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Capital or Reveue

Estate Agents but with a big Twist

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New Client (Ltd Co) - first year of accounts. Their business is renting out properties on behalf of landlords.  Basically estate agents but with a big twist. They approach owners of derelict properties to improve their properties to a stage whereby the properties are fit for rental. The "improvement" are paid by the client. Once the improvement is finished - the client will let out the property and pay the landlord a share of the rental income. The length of the agreement and the percentage split depends on the amount of initial expenditure on the properties. If the landlord decides to sell the property or shorten the agreement, they will be charged a penalty ... basically to recover the expenditure already spent.

Instances of expenditure could be knocking down walls (improve space), replacing kitchen units ... to buying white goods such as fridges/  televisions / furniture. These expenditures will eventually belong to the landlord once their agreement comes to an end. In the meantime, all ongoing repairs/renewals during the agreement period will also be paid by the client. 

 How would one treat the expenditure - Revene or Capital ?

Also, how would one treat the income  - say income of £12k was shared equally between the Ltd Co and the Landlord. Would the turnover of the company be £12k and Rental payments of £6k? Or Turnover = £6k?

Most grateful for any help. Thanks



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20th May 2019 20:08

You possibly need to look at the rules re lease premiums given your client has an obligation , it appears, to incur the expenditure on the property.

Sorry have to run now to watch final episode G of T

Thanks (1)
22nd May 2019 11:04

I would never have thought to link that to lease premium rules.... 30 years+ experience and you learn something new every day....

I would have just popped the costs in an asset account amortised them over the length of the agreement shown 100% of the rent receivable and the bit given to the owner as rent payable....sigh :(

Thanks (0)
20th May 2019 21:10

Thank you. I would never have thought of that!

In that case, would all the expenditure (decorating and white goods) be treated as premium paid?
Say if £10k was spent and the rental element of the premium turns out to be £9k and the term of the lease was 5 years. One would then release the £9k over the 5 years i.e. £1.8k per year as rental paid to the landlord. The £1k left would be considered as lease premium (capital) meaning there will always be a capital loss at the end of the lease term.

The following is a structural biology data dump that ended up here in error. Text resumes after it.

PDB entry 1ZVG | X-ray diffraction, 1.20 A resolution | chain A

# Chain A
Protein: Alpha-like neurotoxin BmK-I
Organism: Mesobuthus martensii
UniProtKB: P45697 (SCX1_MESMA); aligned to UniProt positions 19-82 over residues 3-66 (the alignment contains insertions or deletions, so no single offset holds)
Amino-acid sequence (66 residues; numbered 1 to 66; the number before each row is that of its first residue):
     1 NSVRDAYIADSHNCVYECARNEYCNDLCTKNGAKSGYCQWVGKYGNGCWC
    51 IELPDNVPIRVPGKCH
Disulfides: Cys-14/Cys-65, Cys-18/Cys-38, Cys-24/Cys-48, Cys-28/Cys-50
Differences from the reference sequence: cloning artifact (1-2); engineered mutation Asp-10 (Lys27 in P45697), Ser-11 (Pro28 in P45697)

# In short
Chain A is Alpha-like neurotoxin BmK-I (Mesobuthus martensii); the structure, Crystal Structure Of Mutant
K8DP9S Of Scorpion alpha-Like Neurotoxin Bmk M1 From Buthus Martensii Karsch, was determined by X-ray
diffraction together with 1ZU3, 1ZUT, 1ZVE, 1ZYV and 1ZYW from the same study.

In regard to the landlord, they will have to declare £9k of rental income (plus actual rental income) in their first year of rental !
Would this be correct?

Thanks (0)
20th May 2019 21:48

There are disapplication rules if the expenditure, had it been incurred by the landlord, would have been deductible by the landlord, say considered repairs, vis a vis the landlord's rental business.

"When the rule applies
The rule applies if:

a lease is granted subject to terms imposing on the tenant an obligation to carry out any work on the premises, and

the cost of the work concerned would not be deductible by the landlord as an expense of the rental business, if the landlord had paid for it.

What charge is imposed
The landlord is treated as if the lease had required the payment of a premium, in addition to any actual premium. The amount is the difference between:

the value of the landlord’s interest in the property immediately after the commencement of the lease, and

the value of that interest if the lease had not required the tenant to do the work."

Not an area of tax I have ever actually had that much to do with, sure others on here can point to a bit more detail than the HMRC property notes.

Thanks (2)
22nd May 2019 11:20

Thank you so much DKJL. I'll research into this.

Thanks (0)
22nd May 2019 17:35

If I have understood the question correctly, it appears the expenditure is incurred by your client but the asset improved or created belongs to the landlord as owner of the property. White goods or separate items purchased may belong to the client and are sold to the landlord. I assume the rental agreement is between the tenant and the landlord. This suggests to me that the cost of improvements is a loan from your client to the landlord? If so, it seems to be repaid out of rents due to the landlord plus an element of interest assuming the client gets back more from the landlord than is spent on improvements? The landlord would get taxed on the full amount of the rent with a deduction for the interest. There is probably no deduction for improvements to the property as it is putting it into a condition for it to be let. The exact wording of all agreements and property law need to be carefully considered.

Thanks (0)
to tonyaustin
23rd May 2019 06:08


tonyaustin wrote:

The exact wording of all agreements and property law need to be carefully considered.

Don't go assuming a premium, or reverse premium, or loan... or anything. Read the documents.

Thanks (1)
24th May 2019 12:04

Thank you so much for all your input. Really does make me think about the whole situation.
Perhaps if I may - just one more question.

Would this be considered as carrying on a trading income? I would guess not as the company is not supplying services over and above the rental provided by the landlord.

Thanks (0)
24th May 2019 12:18

Surely it depends. If client has a property interest, then maybe it's taxed as rents. If client makes loans, then maybe it's interest. If client is being paid for work/services, then maybe it's trading.

What do the documents say?

Thanks (1)
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